It makes sense. We are always evolving. I do remember feeling a bit freaky in my waldorf playgroup for 'allowing' my child his Star Wars legos. I was very concerned about violent toys and I struggled with it at first. My dh was much more relaxed. He grew up as a boy, with some boy things and he loved certain kinds of play, yet he was a thoughtful, gentle adult. My ds also grew into the kind and thoughtful young man I always knew he would be. He was free to play, free to choose, respected in those choices.

Despite pressure from the playgroup, I absolutely felt uncomfortable directing my child's play. I wasn't worried about him becoming a violent person-- I could see my homebirthed, EBF, family bedded child was a dear. I was able to seal myself from what I saw as hysteria about getting into a child's face wrt to play. We actually stopped going to playgroup at one home (my oldest was about 6 at the time, and we were involved in an off-shoot grouping that came about from our LLL meetings) when the parent told the children they could not play 'monster' at her house becuase it was too scary and violent. The children were not harming each other, and it wasn't the least bit dangerous. That was just so over the top for me. I could not see forbidding play the children themselves created.

I think it's wonderful you are thinking about this. It's a great topic, imo.
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#42 of 51 Old 10-31-2007, 03:59 PM
 
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I always envisioned (pre-kids) that MY children would not even know what a gun was - they would be busy all the time in the garden, where they would make wood nymphs from acorns and vines. While eating kashi. And groats.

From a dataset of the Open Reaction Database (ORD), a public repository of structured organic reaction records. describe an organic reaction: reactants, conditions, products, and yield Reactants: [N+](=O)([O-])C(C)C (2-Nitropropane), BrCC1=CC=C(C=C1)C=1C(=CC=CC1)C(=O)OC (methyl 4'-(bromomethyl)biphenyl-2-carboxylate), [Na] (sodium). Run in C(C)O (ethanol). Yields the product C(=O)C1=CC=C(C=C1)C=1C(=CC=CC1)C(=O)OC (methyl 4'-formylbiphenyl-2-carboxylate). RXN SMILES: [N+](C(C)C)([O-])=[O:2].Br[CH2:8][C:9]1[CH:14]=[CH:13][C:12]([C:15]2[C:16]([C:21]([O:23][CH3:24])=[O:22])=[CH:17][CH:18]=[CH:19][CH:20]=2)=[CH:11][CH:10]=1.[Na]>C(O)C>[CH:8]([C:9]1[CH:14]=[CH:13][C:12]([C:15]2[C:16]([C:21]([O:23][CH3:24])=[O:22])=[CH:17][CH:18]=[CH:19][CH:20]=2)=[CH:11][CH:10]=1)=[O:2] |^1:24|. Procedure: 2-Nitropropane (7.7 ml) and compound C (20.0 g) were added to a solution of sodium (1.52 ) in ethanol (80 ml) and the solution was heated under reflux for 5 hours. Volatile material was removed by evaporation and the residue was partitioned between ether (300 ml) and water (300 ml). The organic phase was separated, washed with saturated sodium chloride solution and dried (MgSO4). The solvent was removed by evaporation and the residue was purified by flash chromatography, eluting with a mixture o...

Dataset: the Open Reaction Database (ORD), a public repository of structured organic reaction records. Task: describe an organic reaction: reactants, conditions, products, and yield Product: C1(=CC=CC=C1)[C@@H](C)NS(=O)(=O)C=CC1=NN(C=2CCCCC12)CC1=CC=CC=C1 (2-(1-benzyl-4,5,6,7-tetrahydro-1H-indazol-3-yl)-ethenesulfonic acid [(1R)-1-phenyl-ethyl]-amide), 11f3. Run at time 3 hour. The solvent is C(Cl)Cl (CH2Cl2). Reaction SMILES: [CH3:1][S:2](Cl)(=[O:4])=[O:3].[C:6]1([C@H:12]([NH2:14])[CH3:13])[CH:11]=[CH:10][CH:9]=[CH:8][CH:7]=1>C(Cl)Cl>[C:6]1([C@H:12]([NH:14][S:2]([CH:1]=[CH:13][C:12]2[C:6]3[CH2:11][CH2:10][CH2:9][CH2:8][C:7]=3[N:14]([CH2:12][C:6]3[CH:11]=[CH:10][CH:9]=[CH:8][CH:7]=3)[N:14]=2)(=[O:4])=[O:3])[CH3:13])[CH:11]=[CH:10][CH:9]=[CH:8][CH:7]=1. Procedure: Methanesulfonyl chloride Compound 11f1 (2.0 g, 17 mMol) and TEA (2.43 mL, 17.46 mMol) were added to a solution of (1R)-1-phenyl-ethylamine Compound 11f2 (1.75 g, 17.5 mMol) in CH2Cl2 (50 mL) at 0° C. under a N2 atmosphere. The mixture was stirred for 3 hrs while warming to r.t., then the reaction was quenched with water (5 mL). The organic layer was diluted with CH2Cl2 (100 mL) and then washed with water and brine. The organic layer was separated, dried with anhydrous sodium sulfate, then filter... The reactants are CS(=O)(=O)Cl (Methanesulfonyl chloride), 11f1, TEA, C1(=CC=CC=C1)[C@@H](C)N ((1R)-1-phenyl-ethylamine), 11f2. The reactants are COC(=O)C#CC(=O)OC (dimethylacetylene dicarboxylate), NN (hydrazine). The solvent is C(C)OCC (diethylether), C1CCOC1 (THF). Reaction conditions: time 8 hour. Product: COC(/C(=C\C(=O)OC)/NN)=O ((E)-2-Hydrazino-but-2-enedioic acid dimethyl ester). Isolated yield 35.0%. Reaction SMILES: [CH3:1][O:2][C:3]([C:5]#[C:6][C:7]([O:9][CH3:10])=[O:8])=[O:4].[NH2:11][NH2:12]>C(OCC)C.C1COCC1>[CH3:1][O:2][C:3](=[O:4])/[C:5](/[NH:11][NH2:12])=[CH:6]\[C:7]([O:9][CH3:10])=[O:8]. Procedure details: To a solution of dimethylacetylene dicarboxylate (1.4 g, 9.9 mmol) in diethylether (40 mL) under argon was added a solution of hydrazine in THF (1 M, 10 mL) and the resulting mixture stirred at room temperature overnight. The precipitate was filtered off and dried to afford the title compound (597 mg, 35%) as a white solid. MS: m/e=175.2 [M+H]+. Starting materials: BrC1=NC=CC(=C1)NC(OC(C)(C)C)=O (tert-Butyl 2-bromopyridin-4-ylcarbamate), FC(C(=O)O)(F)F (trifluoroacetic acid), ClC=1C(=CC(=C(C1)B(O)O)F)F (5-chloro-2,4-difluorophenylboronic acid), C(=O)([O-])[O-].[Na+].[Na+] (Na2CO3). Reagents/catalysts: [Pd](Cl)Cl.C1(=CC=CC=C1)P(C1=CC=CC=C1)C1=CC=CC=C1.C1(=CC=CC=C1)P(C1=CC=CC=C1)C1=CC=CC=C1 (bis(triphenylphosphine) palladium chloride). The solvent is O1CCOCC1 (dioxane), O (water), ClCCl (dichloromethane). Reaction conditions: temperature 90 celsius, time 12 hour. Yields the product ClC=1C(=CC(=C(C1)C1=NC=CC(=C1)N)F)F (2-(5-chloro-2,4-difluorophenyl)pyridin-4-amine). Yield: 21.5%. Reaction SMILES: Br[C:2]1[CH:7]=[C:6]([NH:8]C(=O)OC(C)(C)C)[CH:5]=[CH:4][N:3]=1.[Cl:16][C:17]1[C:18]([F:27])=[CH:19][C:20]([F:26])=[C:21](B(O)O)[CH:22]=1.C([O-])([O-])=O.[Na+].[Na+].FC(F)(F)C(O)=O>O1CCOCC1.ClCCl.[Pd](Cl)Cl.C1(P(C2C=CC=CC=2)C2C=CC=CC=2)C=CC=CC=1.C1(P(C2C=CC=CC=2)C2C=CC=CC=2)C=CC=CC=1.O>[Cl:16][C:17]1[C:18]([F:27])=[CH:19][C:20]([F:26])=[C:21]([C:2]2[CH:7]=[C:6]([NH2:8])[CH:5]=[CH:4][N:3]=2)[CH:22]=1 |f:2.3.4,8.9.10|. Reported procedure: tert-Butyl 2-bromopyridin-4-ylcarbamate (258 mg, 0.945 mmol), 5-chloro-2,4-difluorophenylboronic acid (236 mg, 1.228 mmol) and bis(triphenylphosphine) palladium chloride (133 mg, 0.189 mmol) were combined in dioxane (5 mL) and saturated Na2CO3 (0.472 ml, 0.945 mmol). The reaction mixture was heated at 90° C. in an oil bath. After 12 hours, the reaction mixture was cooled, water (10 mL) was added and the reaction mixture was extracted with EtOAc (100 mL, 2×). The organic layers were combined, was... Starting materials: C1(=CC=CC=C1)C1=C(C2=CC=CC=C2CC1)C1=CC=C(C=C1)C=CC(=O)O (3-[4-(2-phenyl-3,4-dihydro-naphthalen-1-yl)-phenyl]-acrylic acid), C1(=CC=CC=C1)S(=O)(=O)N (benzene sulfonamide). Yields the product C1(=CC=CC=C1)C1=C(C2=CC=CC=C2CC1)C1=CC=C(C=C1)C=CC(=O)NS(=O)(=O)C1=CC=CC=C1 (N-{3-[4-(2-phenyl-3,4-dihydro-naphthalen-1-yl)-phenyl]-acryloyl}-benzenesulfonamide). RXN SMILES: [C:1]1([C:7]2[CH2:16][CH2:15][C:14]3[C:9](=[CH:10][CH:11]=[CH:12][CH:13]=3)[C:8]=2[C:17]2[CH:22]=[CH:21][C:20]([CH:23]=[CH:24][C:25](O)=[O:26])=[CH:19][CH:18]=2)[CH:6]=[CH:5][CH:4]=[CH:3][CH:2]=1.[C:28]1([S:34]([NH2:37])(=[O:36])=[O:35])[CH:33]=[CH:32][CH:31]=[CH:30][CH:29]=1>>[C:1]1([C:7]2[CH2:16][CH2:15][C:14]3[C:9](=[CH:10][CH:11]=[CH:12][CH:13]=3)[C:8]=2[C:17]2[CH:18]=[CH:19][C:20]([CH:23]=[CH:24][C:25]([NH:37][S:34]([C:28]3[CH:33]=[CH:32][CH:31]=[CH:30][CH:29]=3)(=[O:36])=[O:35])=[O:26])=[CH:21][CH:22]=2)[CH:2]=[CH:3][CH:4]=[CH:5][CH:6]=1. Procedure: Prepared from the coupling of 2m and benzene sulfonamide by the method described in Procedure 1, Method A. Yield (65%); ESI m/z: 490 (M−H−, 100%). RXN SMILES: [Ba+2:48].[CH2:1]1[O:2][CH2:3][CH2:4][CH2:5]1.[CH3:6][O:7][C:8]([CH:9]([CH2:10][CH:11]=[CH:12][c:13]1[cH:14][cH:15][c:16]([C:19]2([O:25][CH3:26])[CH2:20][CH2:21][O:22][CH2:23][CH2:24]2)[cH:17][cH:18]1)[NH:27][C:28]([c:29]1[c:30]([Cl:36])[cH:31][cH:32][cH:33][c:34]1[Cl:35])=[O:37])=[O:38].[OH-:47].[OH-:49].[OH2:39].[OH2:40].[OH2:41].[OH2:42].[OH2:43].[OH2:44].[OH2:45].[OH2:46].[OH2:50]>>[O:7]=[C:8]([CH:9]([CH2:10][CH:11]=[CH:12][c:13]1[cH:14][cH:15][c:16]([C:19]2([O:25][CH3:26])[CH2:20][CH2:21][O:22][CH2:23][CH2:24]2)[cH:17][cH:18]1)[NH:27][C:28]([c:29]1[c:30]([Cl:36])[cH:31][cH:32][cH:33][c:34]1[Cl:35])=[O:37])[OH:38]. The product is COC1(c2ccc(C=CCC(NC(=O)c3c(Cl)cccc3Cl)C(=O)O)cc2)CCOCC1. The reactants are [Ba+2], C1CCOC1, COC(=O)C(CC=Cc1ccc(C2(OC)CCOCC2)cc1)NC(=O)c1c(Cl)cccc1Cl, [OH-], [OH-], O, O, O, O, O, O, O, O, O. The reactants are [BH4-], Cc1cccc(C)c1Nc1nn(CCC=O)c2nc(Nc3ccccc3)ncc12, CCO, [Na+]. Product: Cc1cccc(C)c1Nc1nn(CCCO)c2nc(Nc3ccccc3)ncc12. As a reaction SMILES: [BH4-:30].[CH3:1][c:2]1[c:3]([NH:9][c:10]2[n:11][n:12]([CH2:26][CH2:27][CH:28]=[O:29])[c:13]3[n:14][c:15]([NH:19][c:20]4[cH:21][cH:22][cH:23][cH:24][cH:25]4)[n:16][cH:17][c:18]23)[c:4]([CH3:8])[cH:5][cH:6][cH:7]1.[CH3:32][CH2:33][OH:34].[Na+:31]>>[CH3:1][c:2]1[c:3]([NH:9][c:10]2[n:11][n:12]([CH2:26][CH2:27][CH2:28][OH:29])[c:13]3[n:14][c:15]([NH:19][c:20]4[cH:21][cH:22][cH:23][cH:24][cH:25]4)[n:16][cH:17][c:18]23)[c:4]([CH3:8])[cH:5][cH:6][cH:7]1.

Then an older neighbor kid (who both my kids adore) gave ds1 a hand grenade for his 3nd birthday. : I was so conflicted and stressed about it, but I let them play with it, and with the piles of other weaponry that this boy introduced to them, and as I watched them play I realized that the neighbor kid (though completely obsessed with war and fighting) was the sweetest, kindest kid I had ever met! : I'm certainly not saying that the weapon/war play MADE him that way, but obviously it didn't hurt him either...

Here's a funny story, though - one day they were playing some war game (making a machine gun nest on the bed, I think it was), and DS2 (4yo at the time) mentioned a Tom and Jerry cartoon that he had seen. Jeb (neighbor boy) looked up at me, shocked! Scratched the side of his face with a Bowie knife, and said, "You really shouldn't let them watch that - it's VERY violent!"

Ok, so I "let" them play this stuff, but at the same time I struggle with the same questions that the OP has. I will not buy them guns, and I don't let them spend their money on them. I also tell them that I won't play war stuff with them because "I don't like it." But I don't always feel like that's the best approach, and I do worry about the message that I'm sending...
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#43 of 51 Old 10-31-2007, 04:22 PM
 
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He grew up as a boy, with some boy things and he loved certain kinds of play, yet he was a thoughtful, gentle adult. My ds also grew into the kind and thoughtful young man I always knew he would be. He was free to play, free to choose, respected in those choices.
And it's my own humble opinion that he might not have grown up to be such a thoughtful, gentle adult if he hadn't had so much respect and freedom as a growing child!